Big Cheer for CryoSat-2


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Let’s Hear a Big Cheer for CryoSat-2

An early result from ESA’s CryoSat-2 mission detects a “scoop”, or drop, near the edge of Antarctica’s Ross Ice Shelf, probably due to melting at the base of the 400-metre thick slab of floating ice. There are also clear indications of the variable thickness of sea ice in the adjacent ocean. The vertical scale appears to be very different over the shelf and over the sea.

No branch of climate physics has been more befuddled by propaganda than the monitoring of the Earth’s cryosphere. Ordinary melting at glacier snouts that has happened every spring for thousands of years is nowadays captured by TV cameras and presented as evidence of runaway global warming. Dutiful journalists report reductions in Arctic sea ice but ignore increases in Antarctic sea ice. And scientists argue about how thick the sea ice is.

Thank goodness that the European Space Agency’s CryoSat-2 satellite is at last commissioning in orbit. Duncan Wingham of University College London, leader of the project, released the Ross Ice Shelf image yesterday at ESA’s Living Planet Symposium in Bergen.

The mission had a difficult history, with the original CryoSat being lost on launch in 2004, and CryoSat-2 going into an incorrect orbit in April of this year. But now we can expect much more accurate radar measurements of ice altitude over land and ice shelves, and of “freeboard” in the case of sea ice, which is a measure of its thickness. Perhaps we’ll soon begin to get the hard facts about “polar melting”. They’re long overdue.

For another take on “polar melting”, see my history of the Greenland ice sheet at

Sun still sulks


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The Sun still sulks

Two magnetograms from the ESA-NASA SOHO spacecraft contrast the Sun’s liveliness of exactly 10 years ago (20 June 2000) on the left with its feeble performance today (20 June 2010) on the right. In these images made with Stanford’s Michelson Doppler Interferometer, north magnetic polarity is white, south magnetic polarity is black.

Solstice sunrise over Stonehenge 2005. Credit: User: Solipsist.

As many thousands flock to Stonehenge for tomorrow’s summer solstice, this is a moment to ask for the umpteenth time what the Sun is up to. The mean sunspot number in June 2000 was 119, today it is 28, with the spots clustered in the northern region showing most magnetic activity. Since 2004 there have been 803 days with no sunspots at all (35 in 2010, 260 in 2009). During a typical sunspot minimum there are fewer than 500 spotless days.

In the current issue of the Royal Astronomical Society’s magazine Astronomy and Geophysics, Nigel Weiss of Cambridge considers the long-term variability of the Sun and alternative theories about it, especially concerning “grand maxima” in activity like that in the 20th Century, and “grand minima” like the Maunder Minimum of 300 years ago associated with the Little Ice Age. Weiss’s conclusion is that there’s a 40 % chance the current grand maximum will be followed by a grand minimum.

As for the climatic implications, Weiss and I agreed to differ some years ago. Although we both say that the Intergovernmental Panel on Climate Change underestimates the influence of the Sun, Weiss thinks it can’t compete with man-made global warming. His article ends:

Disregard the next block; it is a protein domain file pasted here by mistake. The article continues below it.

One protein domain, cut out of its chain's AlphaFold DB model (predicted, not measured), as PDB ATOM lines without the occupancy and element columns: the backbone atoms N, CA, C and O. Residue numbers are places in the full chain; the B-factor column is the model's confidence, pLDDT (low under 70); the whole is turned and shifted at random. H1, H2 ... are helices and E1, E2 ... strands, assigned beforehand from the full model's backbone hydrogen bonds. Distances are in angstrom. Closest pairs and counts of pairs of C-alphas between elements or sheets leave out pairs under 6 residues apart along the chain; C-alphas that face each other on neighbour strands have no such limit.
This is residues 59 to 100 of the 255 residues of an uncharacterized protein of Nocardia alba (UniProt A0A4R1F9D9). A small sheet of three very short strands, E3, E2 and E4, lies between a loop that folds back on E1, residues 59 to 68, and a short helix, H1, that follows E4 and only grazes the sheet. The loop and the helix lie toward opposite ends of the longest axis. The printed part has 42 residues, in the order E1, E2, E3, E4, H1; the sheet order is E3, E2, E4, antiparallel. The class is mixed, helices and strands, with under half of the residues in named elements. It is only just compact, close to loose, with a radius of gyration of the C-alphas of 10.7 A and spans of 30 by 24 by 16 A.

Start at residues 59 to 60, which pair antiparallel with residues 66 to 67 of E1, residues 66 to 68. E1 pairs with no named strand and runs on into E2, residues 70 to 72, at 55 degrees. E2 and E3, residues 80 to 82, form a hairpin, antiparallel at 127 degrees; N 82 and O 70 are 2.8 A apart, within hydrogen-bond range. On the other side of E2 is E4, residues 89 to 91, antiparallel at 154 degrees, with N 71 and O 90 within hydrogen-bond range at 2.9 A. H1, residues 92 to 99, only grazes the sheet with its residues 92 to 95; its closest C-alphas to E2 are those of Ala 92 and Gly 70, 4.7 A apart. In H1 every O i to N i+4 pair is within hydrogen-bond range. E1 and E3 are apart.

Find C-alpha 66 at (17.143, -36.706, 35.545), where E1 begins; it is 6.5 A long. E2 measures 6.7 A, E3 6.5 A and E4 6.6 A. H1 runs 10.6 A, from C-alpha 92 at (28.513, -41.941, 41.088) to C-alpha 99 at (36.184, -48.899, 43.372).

Even if the Sun does enter a new Maunder-like grand minimum, any cooling effect will be small compared with the warming produced by anthropogenic greenhouse gases.

Contrast that with Henrik Svensmark’s conclusion in an article for the Danish newspaper Jyllands-Posten.

That the Sun might now fall asleep in a deep minimum was suggested by solar scientists at a meeting in Kiruna in Sweden two years ago. So when Nigel Calder and I updated our book The Chilling Stars, we wrote a little provocatively that “we are advising our friends to enjoy global warming while it lasts.”

In fact global warming has stopped and a cooling is beginning. Mojib Latif from the University of Kiel argued at the recent UN World Climate Conference in Geneva that the cooling may continue through the next 10 to 20 years. His explanation was a natural change in the North Atlantic circulation, not in solar activity. But no matter how you interpret them, natural variations in climate are making a comeback.

The outcome may be that the Sun itself will demonstrate its importance for climate and so challenge the theories of global warming. No climate model has predicted a cooling of the Earth – quite the contrary. And this means that the projections of future climate are unreliable. A forecast saying it may be either warmer or colder for 50 years is not very useful, and science is not yet able to predict solar activity.

So in many ways we stand at a crossroads. The near future will be extremely interesting. I think it is important to accept that Nature pays no heed to what we humans think about it. Will the greenhouse theory survive a significant cooling of the Earth? Not in its current dominant form. Unfortunately, tomorrow’s climate challenges will be quite different from the greenhouse theory’s predictions. Perhaps it will become fashionable again to investigate the Sun’s impact on our climate.


N. Weiss, “Modulation of the Sunspot Cycle”, Astronomy and Geophysics, Vol. 51, pp. 3.9-3.15, 2010

H. Svensmark: “While the Sun sleeps” (in Danish), Jyllands-Posten, 9 September, 2009

For a related post on this blog see

Postscript on the Song of the Sun

I see that Sheffield solar physicists now generate music from observations of the magnetic coronal loops. Read about it (and hear it):

For an earlier Song of the Sun, using its internal vibrations seen by SOHO’s MDI, click on the second item here (but beware – it’s about 18 MB with visuals)

Aircraft seed clouds


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Aircraft can seed precipitation from clouds

A hole left in a cloud-layer after an aircraft has passed through, provoking snowfall – or rainfall if the ice crystals melt on the way down to the ground. Photo: hole in altocumulus clouds over Mobile, Alabama, from 35 mm negative film, by Alan Sealls, chief meteorologist, WKRG-TV, Pensacola, Florida.